The DBMD program provides services for people who are deaf-blind or have a condition that leads to deaf-blindness, plus an additional disability.
This waiver is an alternative to receiving services in an Intermediate Care Facility for Individuals with an Intellectual Disability or Related Conditions (ICF/IID).
What's Included in the DBMD Program
DBMD services include: adaptive aids, medical supplies, audiology, behavior support services, assisted living (licensed up to 6 beds), respite care, dietary services, occupational therapy, physical therapy, speech therapy, minor home modifications, nursing, prescription drugs, and others.
DBMD also offers people the choice to self-direct some services. This means anybody enrolled in the program can have control over how some of their services are delivered and managed.
Requirements to Receive DBMD Services
- No age limit to receive services.
- Must have a diagnosis of deaf-blindness or a condition that will cause deaf-blindness, plus at least 1 other disability that impairs independent functioning.
- Income and assets may not be more than specified limits: a monthly income of up to 300% of the monthly income limit for Supplemental Security Income (SSI) and no more than $2,000 in assets. This refers to your child’s income, not the family income.
- Cannot be enrolled in another waiver program. Your child can remain on other waiver interest lists while enrolled in the DBMD waiver program.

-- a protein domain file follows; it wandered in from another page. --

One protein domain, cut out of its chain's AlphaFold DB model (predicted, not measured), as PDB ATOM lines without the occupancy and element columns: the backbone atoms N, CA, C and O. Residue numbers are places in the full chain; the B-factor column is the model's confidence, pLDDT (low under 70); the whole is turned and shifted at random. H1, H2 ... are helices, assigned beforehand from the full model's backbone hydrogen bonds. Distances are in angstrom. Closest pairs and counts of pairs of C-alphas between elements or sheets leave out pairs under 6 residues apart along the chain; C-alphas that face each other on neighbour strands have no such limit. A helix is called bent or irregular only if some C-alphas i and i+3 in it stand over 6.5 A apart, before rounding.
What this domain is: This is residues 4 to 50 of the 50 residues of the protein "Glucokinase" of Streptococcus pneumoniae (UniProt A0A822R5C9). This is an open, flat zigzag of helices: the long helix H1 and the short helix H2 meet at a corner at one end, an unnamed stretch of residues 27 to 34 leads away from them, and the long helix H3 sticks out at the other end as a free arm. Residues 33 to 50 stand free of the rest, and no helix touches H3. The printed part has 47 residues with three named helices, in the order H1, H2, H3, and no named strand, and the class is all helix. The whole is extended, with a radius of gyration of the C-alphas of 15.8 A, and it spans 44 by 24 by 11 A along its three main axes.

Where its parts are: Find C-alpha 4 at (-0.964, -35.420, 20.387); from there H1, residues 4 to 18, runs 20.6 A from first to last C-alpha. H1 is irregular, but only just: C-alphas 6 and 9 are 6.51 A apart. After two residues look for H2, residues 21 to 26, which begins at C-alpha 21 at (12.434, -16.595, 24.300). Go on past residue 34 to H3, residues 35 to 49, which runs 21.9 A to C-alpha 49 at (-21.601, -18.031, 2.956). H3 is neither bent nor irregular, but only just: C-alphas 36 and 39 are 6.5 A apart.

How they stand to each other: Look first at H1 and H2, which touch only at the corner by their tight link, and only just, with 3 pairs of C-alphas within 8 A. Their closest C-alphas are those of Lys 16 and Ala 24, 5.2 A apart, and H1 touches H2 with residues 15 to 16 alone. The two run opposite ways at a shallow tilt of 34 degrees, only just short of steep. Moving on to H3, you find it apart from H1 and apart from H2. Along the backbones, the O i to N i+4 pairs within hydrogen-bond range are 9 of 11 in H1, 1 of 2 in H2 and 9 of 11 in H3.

Compare the waiver programs and the services they offer, including DBMD.
Three Top Tips for Waiver Lists
- Don’t Delay, Add Your Child Right Away: Consider adding your child to as many waiver interest lists as possible when your child is first diagnosed with a disability or special health care needs. You should also think about adding your child to the lists even if they aren’t diagnosed but you have reason to believe that your child will have a long-term disability or special health care needs.
- Learn More: If you are interested in applying for services, email [email protected]us or call the HHS Office of the Ombudsman at 1-877-787-8999, select a language, and then select Option 3.
- Update Your Information Every Year: At least 1 time a year, call to update your contact information so they know how to reach you. Most parents remember by calling around their child’s birthday.